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Ngugi Wa Thiong'o and the Search for a Populist Landscape Aesthetic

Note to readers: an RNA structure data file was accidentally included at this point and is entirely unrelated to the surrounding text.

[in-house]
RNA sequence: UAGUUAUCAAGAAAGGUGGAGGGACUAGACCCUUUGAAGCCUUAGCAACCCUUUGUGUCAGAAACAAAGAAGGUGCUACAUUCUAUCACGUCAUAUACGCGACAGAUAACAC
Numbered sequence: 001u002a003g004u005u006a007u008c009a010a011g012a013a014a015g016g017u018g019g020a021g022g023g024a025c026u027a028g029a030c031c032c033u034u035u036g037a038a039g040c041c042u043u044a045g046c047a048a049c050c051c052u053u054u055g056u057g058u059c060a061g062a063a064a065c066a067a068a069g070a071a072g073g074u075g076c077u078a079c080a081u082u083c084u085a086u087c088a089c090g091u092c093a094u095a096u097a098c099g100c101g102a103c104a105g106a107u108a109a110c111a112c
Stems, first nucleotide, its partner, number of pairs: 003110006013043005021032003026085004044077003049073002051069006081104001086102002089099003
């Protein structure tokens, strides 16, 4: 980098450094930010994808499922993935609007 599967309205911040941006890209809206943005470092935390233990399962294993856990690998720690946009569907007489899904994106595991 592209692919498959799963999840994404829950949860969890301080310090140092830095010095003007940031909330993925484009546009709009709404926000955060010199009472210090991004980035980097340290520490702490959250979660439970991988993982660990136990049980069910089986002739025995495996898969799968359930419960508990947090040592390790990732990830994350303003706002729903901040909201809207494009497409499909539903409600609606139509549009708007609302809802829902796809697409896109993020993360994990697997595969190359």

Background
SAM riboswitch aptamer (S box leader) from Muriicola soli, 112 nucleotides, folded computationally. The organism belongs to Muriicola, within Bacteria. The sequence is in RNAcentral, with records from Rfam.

This essay examines how Ngugi wa Thiong'o, East Africa's most prominent writer, treats the landscape as a fundamental social phenomenon in two of his most important novels, A Grain of Wheat and Petals of Blood. Basing his ideas in an ecological theory of landscape aesthetics resembling one recently developed in America, Ngugi understands that ability to control and manipulate a landscape defines a society. Nostalgia for the landscape lost to colonialism and to the corrupting and alienatingdoi:10.3197/096327194776679818 fatcat:dxrwunossvdjlcmhcs5dc3guhe